In the sixth and final chapter, the Board stresses the importance of developing a strategy for mobilizing scientific knowledge in programs of purposive social learning and adaptive management committed to the promotion of a sustainability transition. It sees three priority tasks for a research agenda of "sustainability science" linking research in biological, technological, geophysical, and social systems: "(1) Develop a research framework for the science of sustainable development that integrates global and local perspectives to shape a place-based understanding of the interactions between environment and society. (2) Initiate focused research programs on a small set of understudied questions that are central to a deeper understanding of those interactions. (3) Promote better utilization of existing tools and processes for linking knowledge to action in pursuit of a sustainability transition." Corresponding research topics are developed in some detail. The authors then discuss priorities for action, following the agenda of the Brundtland Commission: fertility reduction, urban systems, agricultural production, efficiency of energy and materials use, ecosystem restoration and diversity conservation, and integrated study of dynamic interactions at the regional scale.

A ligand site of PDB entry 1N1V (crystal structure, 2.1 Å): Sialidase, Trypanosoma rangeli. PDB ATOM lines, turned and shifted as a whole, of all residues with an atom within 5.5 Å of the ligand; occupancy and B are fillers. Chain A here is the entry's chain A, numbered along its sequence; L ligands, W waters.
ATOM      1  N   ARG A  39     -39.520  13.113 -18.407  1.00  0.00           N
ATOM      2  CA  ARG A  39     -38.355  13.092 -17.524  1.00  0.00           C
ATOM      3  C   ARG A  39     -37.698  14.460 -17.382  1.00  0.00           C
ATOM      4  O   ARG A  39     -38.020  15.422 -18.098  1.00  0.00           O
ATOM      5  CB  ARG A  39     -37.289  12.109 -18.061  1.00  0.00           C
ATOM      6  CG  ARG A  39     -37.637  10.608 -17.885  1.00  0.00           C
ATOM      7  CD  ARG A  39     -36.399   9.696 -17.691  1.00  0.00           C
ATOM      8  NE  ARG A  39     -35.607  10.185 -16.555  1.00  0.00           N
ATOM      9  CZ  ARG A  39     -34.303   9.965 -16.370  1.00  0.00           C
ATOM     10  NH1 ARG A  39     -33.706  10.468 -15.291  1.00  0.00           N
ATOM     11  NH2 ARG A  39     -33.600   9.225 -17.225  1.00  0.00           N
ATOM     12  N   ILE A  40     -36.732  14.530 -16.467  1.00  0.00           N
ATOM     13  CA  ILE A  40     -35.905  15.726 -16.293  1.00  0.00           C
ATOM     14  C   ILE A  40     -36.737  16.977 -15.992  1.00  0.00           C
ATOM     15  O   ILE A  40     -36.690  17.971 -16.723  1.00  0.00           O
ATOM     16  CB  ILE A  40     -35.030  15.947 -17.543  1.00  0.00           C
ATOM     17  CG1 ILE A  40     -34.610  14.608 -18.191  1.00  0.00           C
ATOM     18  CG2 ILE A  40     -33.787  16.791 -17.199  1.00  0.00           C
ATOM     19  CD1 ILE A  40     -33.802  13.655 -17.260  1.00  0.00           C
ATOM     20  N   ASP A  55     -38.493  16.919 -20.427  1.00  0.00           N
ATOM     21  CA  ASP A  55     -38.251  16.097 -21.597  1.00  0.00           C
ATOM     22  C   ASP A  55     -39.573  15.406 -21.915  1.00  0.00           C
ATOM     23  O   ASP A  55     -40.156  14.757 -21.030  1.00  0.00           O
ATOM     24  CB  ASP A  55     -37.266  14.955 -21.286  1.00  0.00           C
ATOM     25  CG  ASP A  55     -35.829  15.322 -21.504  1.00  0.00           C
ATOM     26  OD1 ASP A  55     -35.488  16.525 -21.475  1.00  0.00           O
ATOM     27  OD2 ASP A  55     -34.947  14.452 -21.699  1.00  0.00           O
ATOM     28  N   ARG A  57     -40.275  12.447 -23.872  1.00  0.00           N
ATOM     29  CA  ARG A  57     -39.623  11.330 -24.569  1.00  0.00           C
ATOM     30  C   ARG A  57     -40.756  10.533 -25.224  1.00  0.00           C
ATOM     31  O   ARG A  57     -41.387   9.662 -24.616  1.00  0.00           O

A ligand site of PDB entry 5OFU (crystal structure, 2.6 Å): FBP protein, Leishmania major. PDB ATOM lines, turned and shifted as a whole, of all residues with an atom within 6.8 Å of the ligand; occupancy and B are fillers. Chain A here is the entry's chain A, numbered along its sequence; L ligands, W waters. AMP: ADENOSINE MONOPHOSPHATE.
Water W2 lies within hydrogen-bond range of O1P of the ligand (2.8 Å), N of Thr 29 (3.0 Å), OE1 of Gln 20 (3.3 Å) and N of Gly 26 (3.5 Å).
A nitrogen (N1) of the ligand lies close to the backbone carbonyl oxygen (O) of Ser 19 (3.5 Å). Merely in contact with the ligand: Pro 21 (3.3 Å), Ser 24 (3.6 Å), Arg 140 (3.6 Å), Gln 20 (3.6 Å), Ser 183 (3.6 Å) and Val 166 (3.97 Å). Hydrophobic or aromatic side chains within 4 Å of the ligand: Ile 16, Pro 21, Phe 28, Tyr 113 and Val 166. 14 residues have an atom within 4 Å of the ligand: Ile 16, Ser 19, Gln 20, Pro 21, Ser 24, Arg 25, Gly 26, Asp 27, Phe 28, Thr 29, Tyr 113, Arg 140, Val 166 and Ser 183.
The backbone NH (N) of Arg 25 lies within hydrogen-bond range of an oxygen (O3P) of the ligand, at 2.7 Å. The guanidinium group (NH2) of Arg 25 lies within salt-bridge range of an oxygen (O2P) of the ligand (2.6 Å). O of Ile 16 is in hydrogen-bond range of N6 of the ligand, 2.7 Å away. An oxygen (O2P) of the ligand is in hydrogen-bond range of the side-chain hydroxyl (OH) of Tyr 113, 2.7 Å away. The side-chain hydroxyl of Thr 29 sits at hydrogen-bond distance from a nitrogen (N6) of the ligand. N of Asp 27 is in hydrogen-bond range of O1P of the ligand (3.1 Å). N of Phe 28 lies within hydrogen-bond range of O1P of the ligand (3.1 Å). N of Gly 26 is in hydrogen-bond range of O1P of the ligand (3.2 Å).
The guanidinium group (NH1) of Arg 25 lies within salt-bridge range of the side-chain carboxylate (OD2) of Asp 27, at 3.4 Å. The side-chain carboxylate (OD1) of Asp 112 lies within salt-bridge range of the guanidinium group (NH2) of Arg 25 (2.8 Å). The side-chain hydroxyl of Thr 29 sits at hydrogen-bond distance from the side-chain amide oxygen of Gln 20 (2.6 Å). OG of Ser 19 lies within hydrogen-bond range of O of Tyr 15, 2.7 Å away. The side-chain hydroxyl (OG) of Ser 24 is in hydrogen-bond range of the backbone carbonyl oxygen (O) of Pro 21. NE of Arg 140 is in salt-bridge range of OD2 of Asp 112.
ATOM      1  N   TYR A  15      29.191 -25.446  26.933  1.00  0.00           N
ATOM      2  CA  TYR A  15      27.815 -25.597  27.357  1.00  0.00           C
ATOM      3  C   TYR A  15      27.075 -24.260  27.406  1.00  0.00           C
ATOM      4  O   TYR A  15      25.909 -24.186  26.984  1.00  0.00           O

For workers in sustainability-related fields, the report offers no new insights, but perhaps an implicit and encouraging recognition of their role in an emerging "sustainability science." For others, it is an excellent introduction to this challenging area of science and its many facets, with so many unsolved tasks begging innovative contributions from the natural and social sciences. The very extensive reference lists allow one to delve deeper into particular areas of interest. For those determining science and research policy, the book is a must. In a readable, well organized, clearly argued, and fully substantiated style, it delineates the threats facing society and the tasks that must be solved if sustainability is to be achieved within two generations.